MASSDEVICE ON CALL —Medtronic’s (NYSE:MDT) controversial bone growth protein Infuse will get the Yale treatment as the university’s rock-star scientist Dr. Harlan Krumholz prepares to determine whether Infuse is safe and effective.
Riding on a wave of accusations against the company and researchers on its payroll, Medtronic paid Yale University $2.5 million to conduct an independent study of the Infuse orthobiologic protein, which is used in spinal surgeries.
The company hopes to clear up allegations that paid consultants who conducted research on Infuse covered up or under-reported the risks of the product, which may include excessive bone-growth, heightened cancer risk and male sterility.
"I think that for many people at Medtronic, these episodes are a great source of embarrassment," Krumholz told the Star Tribune. "I want to liberate the data, and let the science speak for itself."
Krumholz’s ultimate goal is to set a new standard for transparency in the way clinical studies paid for by companies are reported.
"We knew we had to take the high road and seek out a third party, a completely unbiased and independent organization," CEO Omar Ishrak told the paper."We want to take transparency of clinical data to a whole new level. What we’re doing is pretty unprecedented."
Medicare fraud investigators working with broken tools
Medicare investigators, who are paid tens of millions of dollars to catch cases of fraud, work with inaccurate and inconsistent data that makes tracking down cheaters extremely difficult, the Associated Press reported.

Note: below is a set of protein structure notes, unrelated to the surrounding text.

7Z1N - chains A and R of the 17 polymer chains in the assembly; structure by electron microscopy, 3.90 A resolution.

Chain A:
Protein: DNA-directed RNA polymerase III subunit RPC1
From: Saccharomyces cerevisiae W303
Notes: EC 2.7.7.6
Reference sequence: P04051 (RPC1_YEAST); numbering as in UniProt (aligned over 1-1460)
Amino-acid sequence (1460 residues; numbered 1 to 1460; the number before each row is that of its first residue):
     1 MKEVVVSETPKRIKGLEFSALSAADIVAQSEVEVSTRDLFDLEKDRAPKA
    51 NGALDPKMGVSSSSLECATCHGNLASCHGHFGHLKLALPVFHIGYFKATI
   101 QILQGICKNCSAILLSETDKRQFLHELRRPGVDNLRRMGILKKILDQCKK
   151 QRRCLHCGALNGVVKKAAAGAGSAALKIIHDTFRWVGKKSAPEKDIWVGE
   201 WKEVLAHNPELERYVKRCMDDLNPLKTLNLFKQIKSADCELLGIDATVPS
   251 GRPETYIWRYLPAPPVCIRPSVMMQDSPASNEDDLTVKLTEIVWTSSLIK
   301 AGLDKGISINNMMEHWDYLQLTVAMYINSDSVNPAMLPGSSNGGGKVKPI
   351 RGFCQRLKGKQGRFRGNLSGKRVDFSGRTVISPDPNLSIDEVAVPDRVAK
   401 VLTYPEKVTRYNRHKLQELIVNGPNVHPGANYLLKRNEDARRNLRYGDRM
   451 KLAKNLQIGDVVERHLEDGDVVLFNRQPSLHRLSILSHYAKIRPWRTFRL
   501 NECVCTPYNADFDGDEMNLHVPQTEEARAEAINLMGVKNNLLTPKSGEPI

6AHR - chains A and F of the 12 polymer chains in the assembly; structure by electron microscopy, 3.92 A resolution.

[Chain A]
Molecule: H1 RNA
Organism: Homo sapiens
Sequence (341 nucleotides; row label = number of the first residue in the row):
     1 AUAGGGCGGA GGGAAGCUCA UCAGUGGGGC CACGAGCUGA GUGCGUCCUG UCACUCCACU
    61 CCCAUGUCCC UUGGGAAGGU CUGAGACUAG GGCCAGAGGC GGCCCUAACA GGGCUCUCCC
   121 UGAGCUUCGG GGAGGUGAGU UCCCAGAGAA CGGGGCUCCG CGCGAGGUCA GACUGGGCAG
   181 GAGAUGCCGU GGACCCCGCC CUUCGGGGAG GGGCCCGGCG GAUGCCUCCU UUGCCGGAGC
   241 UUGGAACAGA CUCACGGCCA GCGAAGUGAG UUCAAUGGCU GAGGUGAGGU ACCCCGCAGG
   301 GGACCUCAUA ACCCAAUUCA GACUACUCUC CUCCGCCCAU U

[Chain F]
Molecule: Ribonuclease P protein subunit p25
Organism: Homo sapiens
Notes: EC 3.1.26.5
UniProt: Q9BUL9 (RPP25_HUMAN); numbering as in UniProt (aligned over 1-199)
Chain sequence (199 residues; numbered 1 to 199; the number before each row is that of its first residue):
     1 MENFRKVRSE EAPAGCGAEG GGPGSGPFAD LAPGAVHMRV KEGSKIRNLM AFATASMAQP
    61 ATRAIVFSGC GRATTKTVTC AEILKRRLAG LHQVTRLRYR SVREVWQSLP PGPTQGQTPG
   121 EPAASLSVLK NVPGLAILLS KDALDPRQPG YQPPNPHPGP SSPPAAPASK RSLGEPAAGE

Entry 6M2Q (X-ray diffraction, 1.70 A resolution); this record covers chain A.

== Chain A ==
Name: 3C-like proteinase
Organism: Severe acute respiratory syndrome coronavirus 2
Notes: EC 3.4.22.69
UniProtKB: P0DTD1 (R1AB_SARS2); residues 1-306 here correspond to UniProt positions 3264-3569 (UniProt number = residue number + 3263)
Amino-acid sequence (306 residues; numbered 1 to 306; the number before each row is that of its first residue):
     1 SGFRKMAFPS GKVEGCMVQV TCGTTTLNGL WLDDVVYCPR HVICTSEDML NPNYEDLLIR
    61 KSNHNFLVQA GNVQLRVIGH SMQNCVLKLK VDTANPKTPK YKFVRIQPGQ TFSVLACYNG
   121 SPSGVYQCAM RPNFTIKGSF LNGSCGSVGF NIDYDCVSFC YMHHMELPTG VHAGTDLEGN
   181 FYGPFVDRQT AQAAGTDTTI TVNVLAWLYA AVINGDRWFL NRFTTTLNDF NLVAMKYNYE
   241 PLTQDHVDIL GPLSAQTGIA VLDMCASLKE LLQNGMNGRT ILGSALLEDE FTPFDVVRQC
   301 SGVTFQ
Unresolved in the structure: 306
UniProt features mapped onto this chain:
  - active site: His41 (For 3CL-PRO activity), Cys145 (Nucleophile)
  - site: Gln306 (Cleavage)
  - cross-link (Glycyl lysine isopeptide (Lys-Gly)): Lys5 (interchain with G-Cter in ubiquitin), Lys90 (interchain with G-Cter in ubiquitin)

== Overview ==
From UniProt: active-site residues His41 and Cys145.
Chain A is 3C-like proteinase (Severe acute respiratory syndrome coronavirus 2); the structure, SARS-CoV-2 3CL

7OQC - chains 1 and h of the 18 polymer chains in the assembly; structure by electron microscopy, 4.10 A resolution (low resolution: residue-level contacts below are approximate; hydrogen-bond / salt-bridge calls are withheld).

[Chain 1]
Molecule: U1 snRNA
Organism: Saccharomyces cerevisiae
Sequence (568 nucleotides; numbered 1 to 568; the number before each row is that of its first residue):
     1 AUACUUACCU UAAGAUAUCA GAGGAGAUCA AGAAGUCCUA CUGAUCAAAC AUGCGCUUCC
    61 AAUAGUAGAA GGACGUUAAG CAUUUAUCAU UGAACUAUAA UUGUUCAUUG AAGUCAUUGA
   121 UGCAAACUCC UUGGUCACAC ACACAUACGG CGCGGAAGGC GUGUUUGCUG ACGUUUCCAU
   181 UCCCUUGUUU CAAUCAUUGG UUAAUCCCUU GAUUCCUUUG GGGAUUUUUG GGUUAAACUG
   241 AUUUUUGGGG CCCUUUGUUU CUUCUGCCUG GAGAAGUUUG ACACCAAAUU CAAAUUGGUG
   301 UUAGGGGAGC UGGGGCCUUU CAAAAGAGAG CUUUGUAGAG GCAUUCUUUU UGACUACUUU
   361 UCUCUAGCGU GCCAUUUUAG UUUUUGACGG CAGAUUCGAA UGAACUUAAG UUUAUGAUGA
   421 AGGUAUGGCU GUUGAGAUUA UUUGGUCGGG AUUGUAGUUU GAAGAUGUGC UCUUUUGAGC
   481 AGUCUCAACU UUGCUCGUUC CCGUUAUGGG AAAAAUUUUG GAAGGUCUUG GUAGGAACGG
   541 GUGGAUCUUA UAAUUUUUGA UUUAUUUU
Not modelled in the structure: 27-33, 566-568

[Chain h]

Number of hip lawsuits filed against DePuy break 2,500
There are about 2,600 hip implant lawsuits filed against Johnson & Johnson (NYSE:JNJ) subsidiary DePuy Orthopaedics and about 20 new cases are filed daily, according to law firm Bernstein Liebhard LLP.
Massachusetts tops the list for e-prescribing
Massachusetts boasts the highest rate of doctors electronically prescribing medication to patients, the Boston Business Journal reported.
Ultra-thin brain implant monitors seizures, may one day treat them
Researchers developed an ultra-thin flexible electrode array that can be implanted in the brain to monitor activity during seizures and it may one day be able to help shut them down, according to a press release.
At DeviceTalks Boston, Tyler Shultz will give attendees an inside look at Theranos and how he was able to sound the alarm after he realized the company was falling apart. Shultz will take attendees behind the story that everyone is talking about: the rise and fall of Elizabeth Holmes and her diagnostic company, Theranos.
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